Join Poynter faculty and the industry’s brightest minds and most accomplished journalists and educators for several days of intensive learning on our campus in St. Petersburg , Florida or at locations around the world. Our seminars are designed to sharpen your skills, elevate your career and ignite your imagination.

Upcoming Seminars & Events

Private Programs and Training Partnerships

Poynter faculty teach in newsrooms, classrooms and conference rooms all around the world. Since 2014, we have forged training partnerships with more than 20 major media and educational organizations including Gannett, McClatchy, Google, AP, National Geographic and Univision. From training programs for your entire organization to individual coaching, we can create programs to focus on your specific training needs.

Learn more

Get Poynter Prepared

Get a personalized training experience with our Poynter Prepared Membership Program. With each membership level, you will have access to instant perks, services and benefits that will help you on your way to career success. Available benefits include exclusive invitations, free courses, discounts on all Poynter training and private coaching by Poynter faculty. We will help you be a better journalist. And you'll help Poynter advance journalism and support democracy on a global scale.

Become a member

About Poynter

A global leader in journalism. Strengthening democracy.

The Poynter Story

Since its founding in 1975, The Poynter Institute has had one goal: to elevate journalism. More than 40 years later, our role in strengthening democracy has never been more important.

Each year, Poynter reaches thousands of journalists around the world through a combination of seminars in St. Petersburg and around the globe, e-learning courses through News University, our news and information site on Poynter.org, and much much more. Last year alone, we trained journalists from 126 countries and have forged training partnerships with more than 20 major media organizations, including Gannett, Google, National Geographic and Univision.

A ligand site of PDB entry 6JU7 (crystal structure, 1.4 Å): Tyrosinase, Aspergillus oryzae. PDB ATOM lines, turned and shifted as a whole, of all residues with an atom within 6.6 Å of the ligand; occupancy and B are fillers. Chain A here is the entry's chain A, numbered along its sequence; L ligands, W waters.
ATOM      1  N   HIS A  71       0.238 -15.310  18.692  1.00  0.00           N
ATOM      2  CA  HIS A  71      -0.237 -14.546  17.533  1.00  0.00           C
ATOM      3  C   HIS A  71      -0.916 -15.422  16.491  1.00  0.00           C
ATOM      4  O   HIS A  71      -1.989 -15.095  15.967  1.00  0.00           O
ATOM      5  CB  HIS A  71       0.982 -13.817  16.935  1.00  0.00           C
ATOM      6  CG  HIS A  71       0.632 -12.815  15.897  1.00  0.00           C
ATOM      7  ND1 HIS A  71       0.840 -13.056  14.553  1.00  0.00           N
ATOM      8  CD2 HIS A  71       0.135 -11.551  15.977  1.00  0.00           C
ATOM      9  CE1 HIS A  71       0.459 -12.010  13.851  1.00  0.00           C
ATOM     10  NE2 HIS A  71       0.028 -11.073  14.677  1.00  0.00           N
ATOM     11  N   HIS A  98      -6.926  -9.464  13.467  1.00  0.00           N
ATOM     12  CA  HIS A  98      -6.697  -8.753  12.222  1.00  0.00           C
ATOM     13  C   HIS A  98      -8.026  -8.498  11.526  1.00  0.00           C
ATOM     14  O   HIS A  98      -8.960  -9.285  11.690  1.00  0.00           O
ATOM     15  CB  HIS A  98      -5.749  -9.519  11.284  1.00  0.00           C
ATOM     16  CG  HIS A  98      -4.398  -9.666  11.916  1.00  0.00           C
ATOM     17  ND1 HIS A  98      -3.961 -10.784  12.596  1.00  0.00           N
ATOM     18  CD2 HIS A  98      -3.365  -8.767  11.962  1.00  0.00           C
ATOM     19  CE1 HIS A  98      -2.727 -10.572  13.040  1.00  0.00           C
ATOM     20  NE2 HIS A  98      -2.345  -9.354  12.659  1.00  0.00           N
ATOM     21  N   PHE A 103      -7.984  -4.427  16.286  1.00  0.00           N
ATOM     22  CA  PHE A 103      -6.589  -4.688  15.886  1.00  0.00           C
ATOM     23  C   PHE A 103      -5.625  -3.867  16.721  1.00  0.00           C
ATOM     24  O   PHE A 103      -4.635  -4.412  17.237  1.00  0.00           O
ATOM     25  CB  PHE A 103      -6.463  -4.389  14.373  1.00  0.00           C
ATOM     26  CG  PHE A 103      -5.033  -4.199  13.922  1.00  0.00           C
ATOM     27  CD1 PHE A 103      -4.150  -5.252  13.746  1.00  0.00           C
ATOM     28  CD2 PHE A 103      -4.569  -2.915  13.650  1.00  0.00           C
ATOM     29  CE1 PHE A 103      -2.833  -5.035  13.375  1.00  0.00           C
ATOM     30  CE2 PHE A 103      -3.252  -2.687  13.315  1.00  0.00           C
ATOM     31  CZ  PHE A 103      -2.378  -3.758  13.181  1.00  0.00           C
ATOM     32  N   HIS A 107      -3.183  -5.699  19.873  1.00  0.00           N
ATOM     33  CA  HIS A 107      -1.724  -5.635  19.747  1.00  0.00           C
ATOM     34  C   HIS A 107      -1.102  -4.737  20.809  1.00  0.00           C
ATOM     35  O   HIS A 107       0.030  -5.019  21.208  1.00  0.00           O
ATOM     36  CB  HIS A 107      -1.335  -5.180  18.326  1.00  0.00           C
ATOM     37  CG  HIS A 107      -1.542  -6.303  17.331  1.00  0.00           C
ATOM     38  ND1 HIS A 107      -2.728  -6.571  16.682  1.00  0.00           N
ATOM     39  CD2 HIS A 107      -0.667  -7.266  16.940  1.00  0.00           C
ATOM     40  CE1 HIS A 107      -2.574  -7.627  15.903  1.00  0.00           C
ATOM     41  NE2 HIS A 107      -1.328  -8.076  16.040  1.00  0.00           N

Learn more

Our Communities

For 40 years, The Poynter Institute has had one goal: to make journalism better. Whether you’re a journalist working in a newsroom, an entrepreneur looking to scale your startup, an educator looking for resources to help you and your students, or a media organization seeking a training partner, Poynter can help.

Let Poynter connect you with the community to meet your unique training needs.

Looking for other ways to connect with Poynter? Visit Poynter's Facebook page and join our Linked-In group.

Learn More

Events

Poynter offers a variety of events that help members of the community better understand issues surrounding journalism and the people who produce it. Speakers have ranged from political contributor and strategist Ana Navarro, to satirist and author Andy Borowitz, MSNBC’s Joe Scarborough and Mika Brzezinski, and a number of Pulitzer Prize winners including David Barstow of The New York Times, Tim Nickens and Dan Ruth of the Tampa Bay Times, and David Maraniss of The Washington Post.

See our lineup

Thought Leadership

Poynter regularly brings together media executives, journalists, technologists and academics to share ideas and expertise focused on the future of news. From audience engagement and mobile newsgathering to issues of sustainable news models, you’ll hear robust discussion around the intersection of journalism, technology and the public interest.

Support Poynter

The Institute’s role in strengthening democracy has never been more important. Your support makes a difference in the lives of journalists and the citizens they serve. Please consider making a gift to the Institute to advance journalism and democracy during this age of profound change.

Support Poynter